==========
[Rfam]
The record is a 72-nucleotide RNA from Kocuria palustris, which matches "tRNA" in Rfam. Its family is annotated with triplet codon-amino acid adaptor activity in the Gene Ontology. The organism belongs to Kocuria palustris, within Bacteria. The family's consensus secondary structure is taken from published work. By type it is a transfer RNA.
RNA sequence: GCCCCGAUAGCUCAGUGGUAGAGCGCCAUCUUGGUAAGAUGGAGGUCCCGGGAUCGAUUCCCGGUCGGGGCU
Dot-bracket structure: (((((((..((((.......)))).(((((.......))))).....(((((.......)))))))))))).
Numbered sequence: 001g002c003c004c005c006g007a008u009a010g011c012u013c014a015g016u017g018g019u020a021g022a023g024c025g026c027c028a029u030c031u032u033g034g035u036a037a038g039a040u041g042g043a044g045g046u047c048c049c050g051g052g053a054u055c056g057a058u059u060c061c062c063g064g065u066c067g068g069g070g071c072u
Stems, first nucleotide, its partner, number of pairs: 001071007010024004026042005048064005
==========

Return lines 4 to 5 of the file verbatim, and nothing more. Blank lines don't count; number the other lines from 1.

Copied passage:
Dot-bracket structure: (((((((..((((.......)))).(((((.......))))).....(((((.......)))))))))))).
Numbered sequence: 001g002c003c004c005c006g007a008u009a010g011c012u013c014a015g016u017g018g019u020a021g022a023g024c025g026c027c028a029u030c031u032u033g034g035u036a037a038g039a040u041g042g043a044g045g046u047c048c049c050g051g052g053a054u055c056g057a058u059u060c061c062c063g064g065u066c067g068g069g070g071c072u